Seven fundamental axioms of my leg lock system
Nowadays most people are willing to admit that the new approach to leg locking that I teach and which was so brilliantly exhibited by my students, is a highly effective addition to the jiu jitsu arsenal that I am confident will make jiu jitsu even more effective as a martial art that prides itself upon its ability to defeat opponents by submission. It can be very instructive to ask - what did we do differently? Why did it suddenly happen that a group of people were able to do so well with techniques that were considered low percentage for generations? My approach is built around some core insights that motivate and give substance to the system overall.
1 My approach to leg locking is HOLISTIC. The effectiveness of a leg lock will be proportional to the system of set ups and follow ups and a vast array of tactics and techniques in between. Teaching leg locks as MOVES was largely ineffective for generations. Teaching them as a SYSTEM around a move was extremely effective.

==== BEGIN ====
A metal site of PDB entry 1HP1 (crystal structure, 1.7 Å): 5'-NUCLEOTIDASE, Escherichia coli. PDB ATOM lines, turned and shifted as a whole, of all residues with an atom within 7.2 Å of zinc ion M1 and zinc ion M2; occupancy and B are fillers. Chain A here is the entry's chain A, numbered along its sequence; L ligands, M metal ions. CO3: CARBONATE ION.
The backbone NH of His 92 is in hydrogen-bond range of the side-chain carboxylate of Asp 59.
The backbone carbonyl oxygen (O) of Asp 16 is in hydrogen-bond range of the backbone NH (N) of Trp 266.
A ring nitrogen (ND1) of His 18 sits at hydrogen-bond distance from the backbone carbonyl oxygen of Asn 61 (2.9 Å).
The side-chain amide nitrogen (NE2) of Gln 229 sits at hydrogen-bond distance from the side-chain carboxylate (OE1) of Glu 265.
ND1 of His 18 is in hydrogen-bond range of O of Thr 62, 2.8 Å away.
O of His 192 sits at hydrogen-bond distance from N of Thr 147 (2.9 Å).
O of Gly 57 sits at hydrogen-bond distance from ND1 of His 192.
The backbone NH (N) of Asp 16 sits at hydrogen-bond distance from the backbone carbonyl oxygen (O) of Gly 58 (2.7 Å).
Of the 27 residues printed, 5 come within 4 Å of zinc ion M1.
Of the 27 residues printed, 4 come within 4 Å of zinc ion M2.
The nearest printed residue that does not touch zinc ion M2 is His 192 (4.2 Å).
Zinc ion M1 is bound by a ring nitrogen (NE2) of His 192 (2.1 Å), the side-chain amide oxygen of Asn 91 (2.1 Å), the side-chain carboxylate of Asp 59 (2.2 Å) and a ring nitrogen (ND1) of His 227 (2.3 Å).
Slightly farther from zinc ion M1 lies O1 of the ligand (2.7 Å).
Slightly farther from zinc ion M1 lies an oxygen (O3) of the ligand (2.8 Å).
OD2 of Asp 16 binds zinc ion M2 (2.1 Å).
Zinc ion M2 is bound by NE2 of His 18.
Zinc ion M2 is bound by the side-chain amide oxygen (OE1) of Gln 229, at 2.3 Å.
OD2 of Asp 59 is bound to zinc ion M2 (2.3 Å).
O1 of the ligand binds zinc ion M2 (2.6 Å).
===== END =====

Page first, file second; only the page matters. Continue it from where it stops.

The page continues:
2 I strongly distinguish between the means of CONTROL (ashi garami) and SUBMISSION (the actual lock employed eg heel hook)
3 Doing so encourages the use of MULTIPLE ASHI GARAMI PER LOCK so that the different respective tasks of each heel hook can be covered by a different ashi garami well suited to that task.
4 The direction of force of the ashi garami must DIRECTLY OPPOSE the direction of force of the lock so as to immobilize the opponent and create ideal breaking conditions
5 The break must involve opposing forces BOTH UPON THE KNEE THROUGH THE ASHI GARAMI (against the direction of the lock) AND THE FOOT (through the grip you employ to create a simultaneous push/pull)
6 I also seek to control BOTH LEGS whenever possible. By distinguishing between a PRIMARY leg to be attacked and a SECONDARY leg to be controlled, athletes can immobilize opponents and attack at their own pace.
7 I strongly emphasized BOTTOM POSITION ENTRIES (usually from butterfly, X and half guard) over traditional top position entries so that POSITIONAL LOSS was never an issue for my students. All they had to do was establish grips and inside position on bottom and attack